“Carrier, Trump Reach Deal to Keep Manufacturing Jobs in U.S.” trumpeted the post-Thanksgiving headlines. Then, as any media-savvy observer should expect by now, the story began to unravel.
The first stories seemed to be based on that tweets came from Carrier:
“We are pleased to have reached a deal with President-elect Trump & VP-elect Pence to keep close to 1,000 jobs in Indy. More details soon.”
“I will be going to Indiana on Thursday to make a major announcement concerning Carrier A.C. staying in Indianapolis. Great deal for workers!”
Back in February, Carrier announced that it would “close both the Indianapolis plant, with 1,400 workers, and another nearby facility with 700 workers.” Did Trump save those jobs? Not exactly, according to fact checkers and Carrier workers.
Trump claimed to have saved 1,100 jobs. Chuck Jones, president of the United Steelworkers 1999, which represents Carrier employees, said Trump “lied his ass off.”
There were 1,350 union jobs on the line in Indianapolis, Jones said. Now 730 of those production jobs will stay in Indianapolis, but 550 workers will lose their jobs. The 1,100 figure? That, Jones told the Washington Post, includes 730 production jobs that will stay plus 340 research and development jobs that were never in danger and 80 clerical and supervisory jobs. And the 700 jobs from Huntington, Indiana? Those are still going to Mexico.
Bottom line: of the 2100 jobs that were scheduled to go to Mexico, 1,280 are still going. About 800 (including clerical and supervisory) are staying in Indiana. And for that great victory, the state of Indiana will give Carrier seven million dollars in tax credits.
After Chuck Jones went public with these facts, Trump attacked him and the United Steelworkers union on Twitter. Jones isn’t backing down. He wrote in an op/ed published in the Washington Post:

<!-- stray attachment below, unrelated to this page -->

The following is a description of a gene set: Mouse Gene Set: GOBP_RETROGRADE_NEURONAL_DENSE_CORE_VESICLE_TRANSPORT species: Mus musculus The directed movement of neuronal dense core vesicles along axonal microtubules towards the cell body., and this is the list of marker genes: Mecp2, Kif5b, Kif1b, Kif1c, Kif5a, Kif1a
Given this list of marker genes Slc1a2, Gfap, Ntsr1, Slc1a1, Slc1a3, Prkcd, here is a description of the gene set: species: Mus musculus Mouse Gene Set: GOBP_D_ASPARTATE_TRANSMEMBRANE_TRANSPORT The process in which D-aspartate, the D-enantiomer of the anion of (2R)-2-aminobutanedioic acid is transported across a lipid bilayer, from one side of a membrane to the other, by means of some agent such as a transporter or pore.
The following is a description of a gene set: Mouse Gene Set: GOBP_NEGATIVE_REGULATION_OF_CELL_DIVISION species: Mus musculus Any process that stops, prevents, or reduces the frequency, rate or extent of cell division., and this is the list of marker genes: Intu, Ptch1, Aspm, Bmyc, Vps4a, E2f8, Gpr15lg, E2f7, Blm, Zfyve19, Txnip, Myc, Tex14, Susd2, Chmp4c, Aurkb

“Some people have suggested that Trump didn’t mean to lie, he just got the numbers wrong. But I know that’s not true. On the campaign trail, Trump made perfectly clear how excellent a negotiator he is. I have negotiated hundreds of contracts. I know that if I’m going to have a fighting chance, I better damn well know the numbers.”
Angry phone calls and threats aren’t a problem for him, Jones said, but –
“What I can’t abide, however, is a president who misleads workers, who gives them false hope. We’re not asking for anything besides opportunity, for jobs that let people provide for their families. These plants are profitable, and the workers produced a good-quality product. Because of corporate greed, though, company leaders are racing to the bottom, to find places where they can pay the least. It’s a system that exploits everyone.”
Jones is angry. You should be, too. As James Fallows wrote in The Atlantic:
“Everything about ‘balance’ and ‘objectivity’ as news standards rests on a benefit-of-the-doubt assumption about public figures, and about the public audience. For the public figures, the assumption is that they’re at least trying not to lie, and that they’d rather not get caught. For the public audience, the assumption is that they’ll care about an ongoing record of honesty or deception. But those assumptions do not match the reality of Trump.”
For you and me, news consumers and civic participants, this means we must be skeptical and cautious, both about what Trump (or anyone in his administration) says, and about how it is reported. That’s not the way it’s supposed to work, but that’s our reality now.